Clearly very well researched, and fascinating for anyone who has even a passing interest in insects and their life-cycle. I’ve always been keen on creepy crawlies so perhaps I am predisposed to think highly of an author who has focused her imagination and talent in this area. The biological detail is immense, and woven creatively into the bees’ myth-making and social structures that drive the narrative.

I very much enjoyed the depiction of a totalitarian matriarchal society, where the bees are organised into rigid hierarchies by the ruling elite and weakness or dissent – even subconscious or accidental – are ruthlessly stamped out. I also very much enjoyed the depiction of the way in which the bees use their sense of smell to draw complex information from their environment, and the hints throughout of mankind’s almost wholly destructive interference with their delicately balanced universe.

One other thing I’d say in defence of The Bees is that it is (pardon the pun) sticky. It has stuck with me very closely; I think because of the simple, yet detailed way in which Paull narrows our focus into the single-minded perspective of the bee. I’ve found myself looking at my environment, and especially plants differently, and noticing flowers everywhere (it is summer after all).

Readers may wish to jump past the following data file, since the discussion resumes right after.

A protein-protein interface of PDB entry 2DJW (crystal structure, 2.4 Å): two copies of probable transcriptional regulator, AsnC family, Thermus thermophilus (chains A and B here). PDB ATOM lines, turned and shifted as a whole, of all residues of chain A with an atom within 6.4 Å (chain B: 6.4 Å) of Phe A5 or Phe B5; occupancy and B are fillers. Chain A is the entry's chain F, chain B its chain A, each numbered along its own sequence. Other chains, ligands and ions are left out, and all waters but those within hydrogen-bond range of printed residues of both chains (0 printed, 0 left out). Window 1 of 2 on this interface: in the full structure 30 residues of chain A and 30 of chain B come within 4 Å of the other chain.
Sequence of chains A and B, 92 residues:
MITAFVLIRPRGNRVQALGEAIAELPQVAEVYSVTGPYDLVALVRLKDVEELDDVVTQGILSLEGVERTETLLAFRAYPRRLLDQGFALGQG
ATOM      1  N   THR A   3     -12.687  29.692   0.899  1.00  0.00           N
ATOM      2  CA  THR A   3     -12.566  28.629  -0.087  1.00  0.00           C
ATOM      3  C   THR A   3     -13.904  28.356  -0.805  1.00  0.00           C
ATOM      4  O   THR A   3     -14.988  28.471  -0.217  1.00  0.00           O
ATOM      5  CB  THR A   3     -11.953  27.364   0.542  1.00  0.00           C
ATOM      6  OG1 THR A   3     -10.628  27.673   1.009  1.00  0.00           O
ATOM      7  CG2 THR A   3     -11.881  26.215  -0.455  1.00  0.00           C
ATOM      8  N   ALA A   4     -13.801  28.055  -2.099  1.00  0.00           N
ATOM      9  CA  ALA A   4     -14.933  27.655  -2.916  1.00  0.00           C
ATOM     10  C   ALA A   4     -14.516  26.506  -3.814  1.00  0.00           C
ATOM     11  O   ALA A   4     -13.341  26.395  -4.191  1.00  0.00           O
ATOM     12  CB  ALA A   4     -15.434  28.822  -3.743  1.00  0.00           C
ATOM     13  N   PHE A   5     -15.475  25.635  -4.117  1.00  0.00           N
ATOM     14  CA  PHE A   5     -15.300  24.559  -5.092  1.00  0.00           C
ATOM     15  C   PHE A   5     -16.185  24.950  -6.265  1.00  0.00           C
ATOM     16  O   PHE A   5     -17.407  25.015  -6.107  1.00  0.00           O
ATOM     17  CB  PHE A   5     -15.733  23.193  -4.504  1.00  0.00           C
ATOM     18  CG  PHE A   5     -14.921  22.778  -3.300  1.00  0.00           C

At times repetitive and a tad predictable, but I think that is a failure of the form/structure of the story (which, given the biological certainty of the life-cycle of the bee, is necessarily predictable) rather than the writing or the vision of the author. It’s an incredibly brave and unique piece of work that is absolutely worth a read.

image-3This book wins the prize for the strangest ending I’ve read in a long time. In fact, I don’t think it’s an exaggeration to say that this is the oddest, most unsettling novel I’ve read all year.

The protagonist is an American scientist who, while driving home from a visit to her youngest son’s grave, finds the world has changed, and her too. Her car is different, her body is different – although the same – and she appears to be driving home from a conference related to a job she is unfamiliar with. Her husband is affectionate – which is also new and unexpected. Moreover, her youngest son is still alive. She returns home and tries her best to live out this new life without completely losing it.

Whilst this sounds like mad sci-fi, the delivery is so far from being sensationalising or over the top in any way. Its central conceit – this sudden change in the universe – becomes more to do with everyday human interaction, the depth at which we conduct our relationships, and the relative importance (or not) of our actions. Our main character finds herself in a world that is familiar, but alien, and tries to retrace or guess at the steps that have taken her to this alternative life and personhood – especially regarding her relationship with her sons, both of whom are alive in this world, but also estranged from her. She weighs up the good and the bad – which one is better? is either one better than the other?